HAVANA — Cuban government officials say over 75% of eligible voters cast ballots Sunday in the legislative election, despite expectations of lower voter turnout due to increasing discontent on the island over economic hardship.
The turnout rate is largely used as a support indicator for the communist government, which is why in the last several months Cubans saw an extensive TV, social media and schools campaign to get out the vote, promoting a “unity vote" for the National Assembly candidates.
Meanwhile, opposition groups in Cuba and overseas exhorted people to abstain from voting, saying there are no opposition candidates and casting a vote would not make an impact of people’s lives.
The government said Cubans voted to endorse 470 people running for 470 seats, including candidates chosen in local elections and others representing groups such as labor unions. All the candidates were vetted by Communist Party officials and there were no opposition candidates.
The National Assembly votes for the president, prime minister and approves laws backed by the Communist Party. It is expected to re-elect President Miguel Díaz-Canel on April 19.
Dairis Fontes Díaz, 32, who works in the tourism industry, was one of those who cast a ballot.
“I vote for the revolution because these elections are very important for our electoral system,” she said. “We elect candidates from the base of our society and they are the best people that our neighborhoods have to represent the population.”
Lázaro Fernández, 40, didn’t vote in Sunday’s election.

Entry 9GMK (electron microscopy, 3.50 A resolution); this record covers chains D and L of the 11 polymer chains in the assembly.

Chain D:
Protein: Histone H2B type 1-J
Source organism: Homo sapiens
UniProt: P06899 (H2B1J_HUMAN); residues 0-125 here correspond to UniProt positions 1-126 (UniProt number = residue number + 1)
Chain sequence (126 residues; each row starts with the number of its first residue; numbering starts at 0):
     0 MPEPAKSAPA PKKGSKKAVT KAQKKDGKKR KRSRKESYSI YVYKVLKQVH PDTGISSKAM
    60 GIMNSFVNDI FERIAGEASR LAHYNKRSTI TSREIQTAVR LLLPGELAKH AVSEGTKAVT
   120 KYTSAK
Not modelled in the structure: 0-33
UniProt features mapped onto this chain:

“I don’t think these elections interest anyone much,” said Fernández, as he fished in Havana’s famed malecón seawall. “They don’t mean anything to me. It’s the same thing. They go to the Assembly and what? Nothing happens.”
“I’m here to see if I catch a fish, which is what will help my situation,” he said.
Voter participation had been declining in previous elections and it was expected to decrease further on Sunday, as grievances grow over Cuba’s economic turmoil.
In recent years, there has been increasing frustration on the island as people grapple with inflation as well as shortages in food, medicine and electricity. The effects of the pandemic on the tourism industry, tightened U.S. sanctions and Cuba’s economic model have made daily life daunting for the majority of Cubans. The situation contributed to islandwide protests in 2021 and a historic wave of migration.
Roughly 68% of eligible voters participated in last November’s municipal elections. While the rate is high for international standards, it’s not for Cuba, where voting is considered a national duty. Candidates for government use to garner a “yes” vote well above 90%.
Cuba does not allow independent, international observers to monitor elections.
The U.S. embassy in Havana called Sunday's election “antidemocratic” in a tweet, writing, “the Cuban people deserve real choices in real elections that feature candidates from more than a single party and beyond the Communist Party.”
Brian Nichols, U.S. assistant secretary for Western hemisphere affairs, tweeted that “when the only choice is the Communist party and closed committees choose candidates to run unopposed, there is no democracy, only autocracy and misery.”
But the government says their electoral system is inclusive and stays away from campaigning and big money donations.
Cuba’s President Miguel Díaz Canel tweeted on Monday a picture of himself voting and wrote in Spanish, “Since yesterday we said it: we trust our people, who went out and defended the Revolution.”
And he continued: “Despite the draconian measures of the U.S., despite the ferocious campaign and the calls for absenteeism, #CubaGanó.” (which translates to #CubaWon.)
Members of the legislature include Elián González, who was only 5 years old when he became the center of a high-profile international custody battle. González was rescued by a fisherman in November 1999 after his mother and others drowned trying to reach the U.S. His relatives in Miami wanted to keep him in the U.S. but he was eventually returned to his father in Cuba.
Mariela Castro, an LGBTQ advocate and daughter of the late former leader Raúl Castro, is also a legislator.
NBC News producer Orlando Matos reported from Havana and Carmen Sesin from Miami.